Shaping Higher Education to Better Suit the Professional Development MarketEarl Harewood | Lecturer, Heriot-Watt University/School of Higher Education
Rae, Martin, Ancliff and Hannon (2012) conducted a study on behalf of the Higher Education Institutions (HEIs) in England to examine enterprise education in 2010. The finding revealed “connections in institutional strategies between enterprise education, incubation/new venture support, graduate employability, innovation and academic enterprise. It reveals ‘hotspots’ and gaps in enterprise provision and offers ‘benchmarks’ for the sector” (p. 3), bringing the relevance of higher education as a provider of corporate services into question. In fact, Hughes, Bence, Grisoni, O’Regan and Wornham (2012) wrote that “within business and management there has been an ongoing and long-standing discussion around the question of the relevance of academic work to practice” (p. 93).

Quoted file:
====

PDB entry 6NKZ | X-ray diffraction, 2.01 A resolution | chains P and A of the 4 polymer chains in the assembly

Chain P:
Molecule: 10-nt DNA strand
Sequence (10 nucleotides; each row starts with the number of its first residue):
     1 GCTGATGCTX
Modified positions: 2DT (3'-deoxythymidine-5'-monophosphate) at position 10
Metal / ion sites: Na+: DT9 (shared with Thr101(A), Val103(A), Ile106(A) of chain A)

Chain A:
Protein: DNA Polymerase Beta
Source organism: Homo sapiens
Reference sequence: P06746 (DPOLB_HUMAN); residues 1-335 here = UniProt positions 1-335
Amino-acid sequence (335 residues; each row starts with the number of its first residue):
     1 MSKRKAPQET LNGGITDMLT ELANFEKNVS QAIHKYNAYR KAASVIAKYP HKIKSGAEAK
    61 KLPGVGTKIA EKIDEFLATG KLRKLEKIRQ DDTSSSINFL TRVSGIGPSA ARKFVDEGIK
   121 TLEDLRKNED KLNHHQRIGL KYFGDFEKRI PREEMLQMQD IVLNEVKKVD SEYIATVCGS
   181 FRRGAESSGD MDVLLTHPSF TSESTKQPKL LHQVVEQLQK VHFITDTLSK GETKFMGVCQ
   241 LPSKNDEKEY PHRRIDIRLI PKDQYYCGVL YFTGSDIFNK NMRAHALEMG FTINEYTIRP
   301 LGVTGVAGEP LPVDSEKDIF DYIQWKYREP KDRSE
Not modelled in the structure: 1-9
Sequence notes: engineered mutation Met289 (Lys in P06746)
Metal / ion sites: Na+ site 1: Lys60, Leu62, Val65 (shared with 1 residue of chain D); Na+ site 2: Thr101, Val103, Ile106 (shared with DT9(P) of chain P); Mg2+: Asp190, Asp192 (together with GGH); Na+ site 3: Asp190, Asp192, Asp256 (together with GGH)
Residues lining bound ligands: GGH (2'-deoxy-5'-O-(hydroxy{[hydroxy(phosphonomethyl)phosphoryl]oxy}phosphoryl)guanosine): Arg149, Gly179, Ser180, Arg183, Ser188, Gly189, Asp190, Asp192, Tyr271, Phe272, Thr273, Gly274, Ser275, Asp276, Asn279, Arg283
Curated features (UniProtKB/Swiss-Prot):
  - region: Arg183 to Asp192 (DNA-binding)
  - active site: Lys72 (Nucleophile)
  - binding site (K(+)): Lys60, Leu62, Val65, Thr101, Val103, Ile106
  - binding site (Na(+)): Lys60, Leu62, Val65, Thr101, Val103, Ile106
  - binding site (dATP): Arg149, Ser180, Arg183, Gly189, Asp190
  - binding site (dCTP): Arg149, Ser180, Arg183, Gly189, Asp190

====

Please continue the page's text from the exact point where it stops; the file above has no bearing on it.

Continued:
Questions like these suggest that there isn’t enough support in academic literature to inform graduates about what corporations face every day “on the ground”. Thus, without proper benchmarks learning and development will continue to be the first area organizations will look for cost saving sometimes in good economic times. What this says is that some organizations don’t fully understand the value of having well-trained and developed workers, especially in these nebulous global economic times.
Well-trained and developed workers can steer organizations forward in innovative ways, especially in these ill-defined undulating global economic environment. But to be able to add that kind of value to their respective organizations, workers will have to be retrained in mass for the new realities of globalizations and higher education can play a pivotal role in this endeavor if they go through this refining process themselves. Therefore, in order for higher education to get a bigger share of the corporate education market, they must be intentional in understanding their responsibility to the corporate communities.